Following the strike on Syria, an emergency meeting was held at the United Nations Security Council where a war of words broke out between Russia and the United States.
It comes as Jacinda Ardern pushes yet again for the five permanent members of the Security Council to have their veto privileges revoked.
The 105 missiles launched by three nations' militaries demolished three targets. It was a show of force from the west and a condemnation of chemical weapons - and a success, according to President Donald Trump, who tweeted 'Mission Accomplished'.
That's the same line George Bush used back in 2003 about the Iraq war - which went on for a further eight years.
But the mission may not yet be accomplished. At an emergency meeting of the UN Security council, there was a warning from American ambassador Nikki Haley.
"I spoke to the President this morning and he told me if the Syrian Regime uses this poisonous gas again, the United States is locked and loaded."
Russia called the meeting to try to pass a resolution condemning the allied attack, and failed. Their UN representative scolded the Americans anyway.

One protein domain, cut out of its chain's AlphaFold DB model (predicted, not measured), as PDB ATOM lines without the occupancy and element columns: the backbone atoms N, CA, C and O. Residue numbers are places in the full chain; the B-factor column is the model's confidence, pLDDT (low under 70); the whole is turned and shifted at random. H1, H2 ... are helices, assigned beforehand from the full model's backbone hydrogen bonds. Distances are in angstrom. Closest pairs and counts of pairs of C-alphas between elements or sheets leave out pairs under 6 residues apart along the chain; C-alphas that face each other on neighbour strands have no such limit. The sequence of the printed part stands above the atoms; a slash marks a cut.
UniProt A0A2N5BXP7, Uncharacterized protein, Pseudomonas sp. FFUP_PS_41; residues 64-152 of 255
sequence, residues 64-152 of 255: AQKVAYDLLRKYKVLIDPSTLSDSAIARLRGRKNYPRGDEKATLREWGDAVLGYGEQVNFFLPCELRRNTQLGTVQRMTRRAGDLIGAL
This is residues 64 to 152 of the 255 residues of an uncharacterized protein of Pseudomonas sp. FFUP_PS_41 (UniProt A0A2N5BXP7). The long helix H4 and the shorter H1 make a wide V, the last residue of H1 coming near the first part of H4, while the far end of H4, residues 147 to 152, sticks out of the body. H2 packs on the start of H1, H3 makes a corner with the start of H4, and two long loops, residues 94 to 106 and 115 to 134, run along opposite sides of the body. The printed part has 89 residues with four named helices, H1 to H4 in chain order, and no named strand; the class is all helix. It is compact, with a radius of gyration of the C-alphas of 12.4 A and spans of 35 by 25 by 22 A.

"This is how you want international affairs to be conducted now? This is hooliganism in international relations, and not minor hooliganism given we're talking about major nuclear powers."
The strikes will dominate conversation as our Prime Minister heads to Europe. She'll meet with Trump's international backers - French President Emmanuel Macron on Monday, and UK Prime Minister Theresa May later this week.
"I have no doubt that this will be something I will be discussing with leaders in France, Germany and the UK," she says.
The Government was informed of the strikes hours before they were carried out. New Zealand usually prefers diplomatic action through the United Nations, but Ms Ardern says that didn't happen this time.
"In this case that wasn't possible due to the use of the veto by Russia."
Russia is one of five permanent members of the security council that have veto power, along with the US, the UK, China and France. Ms Ardern wants that power removed.
"We will continue to both privately and publicly contend the use of veto powers that have stopped us from being able to take multilateral action," she says.
This is not Ms Ardern's debut on the world stage, but it will be a true test of her diplomacy. As well as dealing with the Syrian conflict, and the escalating tension between Russia and the west, she also needs to woo France - we need them onside to get a trade deal with the European Union.
This is certainly a Kiwi OE like no other.